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Women migrant workers in the UK: social capital, well-being and integration

Author

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  • Marina Della Giusta

    (Centre for Institutional Performance, University of Reading, Reading, UK)

  • Uma Kambhampati

    (Centre for Institutional Performance, University of Reading, Reading, UK)

Abstract

This paper addresses the role of social connections in helping women migrants to settle in the UK. We focus on micro- and macro-social capital with the former including local social networks and organisation (comprising immediate family, other immigrants, neighbours, churches) and the latter including experience with local government supporting institutions. In this context, we present results from a pilot study based on data collected amongst women immigrant workers in the care sector in the UK. A majority of respondents in our sample come from Africa and Asia and 62 per cent arrived without family. Our results indicate that while education decreases the extent to which women in our sample feel settled, contact with the local community as well as living within an immigrant community helped the women to feel settled. Finally, their experience with services like housing and immigration proved very significant. Copyright © 2006 John Wiley & Sons, Ltd.

Suggested Citation

  • Marina Della Giusta & Uma Kambhampati, 2006. "Women migrant workers in the UK: social capital, well-being and integration," Journal of International Development, John Wiley & Sons, Ltd., vol. 18(6), pages 819-833.
  • Handle: RePEc:wly:jintdv:v:18:y:2006:i:6:p:819-833
    DOI: 10.1002/jid.1316
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    References listed on IDEAS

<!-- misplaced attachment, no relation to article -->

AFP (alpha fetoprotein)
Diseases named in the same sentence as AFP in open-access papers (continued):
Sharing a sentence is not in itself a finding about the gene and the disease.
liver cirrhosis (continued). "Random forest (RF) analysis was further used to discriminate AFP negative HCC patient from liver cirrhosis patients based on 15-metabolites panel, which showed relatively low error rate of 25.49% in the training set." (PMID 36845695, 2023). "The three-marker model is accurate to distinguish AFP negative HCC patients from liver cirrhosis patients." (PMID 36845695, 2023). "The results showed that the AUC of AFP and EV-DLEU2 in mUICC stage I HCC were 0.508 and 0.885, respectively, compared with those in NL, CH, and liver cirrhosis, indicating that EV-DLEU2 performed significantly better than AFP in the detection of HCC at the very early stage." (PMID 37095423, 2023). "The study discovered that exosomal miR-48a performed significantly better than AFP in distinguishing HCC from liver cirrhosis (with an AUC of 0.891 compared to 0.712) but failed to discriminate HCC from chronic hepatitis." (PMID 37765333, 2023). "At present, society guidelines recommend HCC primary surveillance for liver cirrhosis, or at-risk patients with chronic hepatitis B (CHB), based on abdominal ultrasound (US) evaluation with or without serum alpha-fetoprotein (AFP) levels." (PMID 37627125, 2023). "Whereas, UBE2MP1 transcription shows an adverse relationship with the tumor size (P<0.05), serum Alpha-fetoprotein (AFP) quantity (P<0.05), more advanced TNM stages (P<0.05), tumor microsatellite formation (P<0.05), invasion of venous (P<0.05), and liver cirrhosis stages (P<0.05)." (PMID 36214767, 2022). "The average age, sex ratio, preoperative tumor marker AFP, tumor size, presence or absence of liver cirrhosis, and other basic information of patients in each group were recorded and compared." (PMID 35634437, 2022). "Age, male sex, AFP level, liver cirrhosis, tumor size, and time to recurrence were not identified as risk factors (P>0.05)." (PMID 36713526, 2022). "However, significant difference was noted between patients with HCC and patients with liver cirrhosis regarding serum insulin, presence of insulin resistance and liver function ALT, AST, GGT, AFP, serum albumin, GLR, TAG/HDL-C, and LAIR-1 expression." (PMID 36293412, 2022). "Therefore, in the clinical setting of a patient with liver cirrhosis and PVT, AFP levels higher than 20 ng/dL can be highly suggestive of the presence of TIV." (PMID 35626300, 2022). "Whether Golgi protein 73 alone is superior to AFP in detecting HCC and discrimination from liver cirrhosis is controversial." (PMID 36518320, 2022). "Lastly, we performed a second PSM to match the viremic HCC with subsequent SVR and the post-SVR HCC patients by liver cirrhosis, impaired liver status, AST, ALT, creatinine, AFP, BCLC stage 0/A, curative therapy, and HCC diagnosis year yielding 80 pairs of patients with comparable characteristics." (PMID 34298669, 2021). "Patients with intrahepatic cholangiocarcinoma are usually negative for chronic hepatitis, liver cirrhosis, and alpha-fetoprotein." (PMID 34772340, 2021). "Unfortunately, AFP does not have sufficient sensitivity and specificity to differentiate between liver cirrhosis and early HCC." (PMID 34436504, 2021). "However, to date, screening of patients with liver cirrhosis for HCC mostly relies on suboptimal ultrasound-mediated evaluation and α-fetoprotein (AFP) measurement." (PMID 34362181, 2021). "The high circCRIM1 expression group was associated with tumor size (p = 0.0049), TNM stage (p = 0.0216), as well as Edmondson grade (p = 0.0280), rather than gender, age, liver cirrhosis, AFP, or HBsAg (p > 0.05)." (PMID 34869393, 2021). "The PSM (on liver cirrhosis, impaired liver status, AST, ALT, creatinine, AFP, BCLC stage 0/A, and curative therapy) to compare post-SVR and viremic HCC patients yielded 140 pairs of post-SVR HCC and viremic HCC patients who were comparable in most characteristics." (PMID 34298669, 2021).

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    1. Joel Sobel, 2002. "Can We Trust Social Capital?," Journal of Economic Literature, American Economic Association, vol. 40(1), pages 139-154, March.
    2. Charles F. Manski, 2000. "Economic Analysis of Social Interactions," Journal of Economic Perspectives, American Economic Association, vol. 14(3), pages 115-136, Summer.
    3. Marina Della Giusta, 2010. "Social Capital and Economic Development," Economics & Management Discussion Papers em-dp2010-02, Henley Business School, Reading University.
    4. Paul Mosley & Marina Della Giusta, 1999. "A model of social capital and access to productive resources," Journal of International Development, John Wiley & Sons, Ltd., vol. 11(7), pages 921-934.
    5. Galor, Oded & Stark, Oded, 1991. "The probability of return migration, migrants' work effort, and migrants' performance," Journal of Development Economics, Elsevier, vol. 35(2), pages 399-405, April.
    6. Maurice Schiff, 2004. "Labor Mobility, Trade, and Social Capital," Review of International Economics, Wiley Blackwell, vol. 12(4), pages 630-642, September.
    7. Borjas, George J & Bronars, Stephen G, 1991. "Immigration and the Family," Journal of Labor Economics, University of Chicago Press, vol. 9(2), pages 123-148, April.
    8. Joni Hersch & Leslie S. Stratton, 2002. "Housework and Wages," Journal of Human Resources, University of Wisconsin Press, vol. 37(1), pages 217-229.
    9. Lam, Wai Fung, 1996. "Institutional design of public agencies and coproduction: A study of irrigation associations in Taiwan," World Development, Elsevier, vol. 24(6), pages 1039-1054, June.
    10. Wade, Robert, 1985. "The market for public office: Why the Indian state is not better at development," World Development, Elsevier, vol. 13(4), pages 467-497, April.
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    Cited by:

    1. Marina Della Giusta & Uma Kambhampati, 2008. "His and Hers: Exploring Gender Puzzles and the Meaning of Life Satisfaction," Economics & Management Discussion Papers em-dp2008-65, Henley Business School, Reading University.
    2. Calenda, Davide., 2014. "Investigating the working conditions of Filipino and Indian-born nurses in the UK," ILO Working Papers 994860913402676, International Labour Organization.
    3. repec:ilo:ilowps:486091 is not listed on IDEAS
    4. Marina Della Giusta & Nigar Hashimzade, 2009. "Family Values and Educational Choice," Economics & Management Discussion Papers em-dp2009-01, Henley Business School, Reading University.

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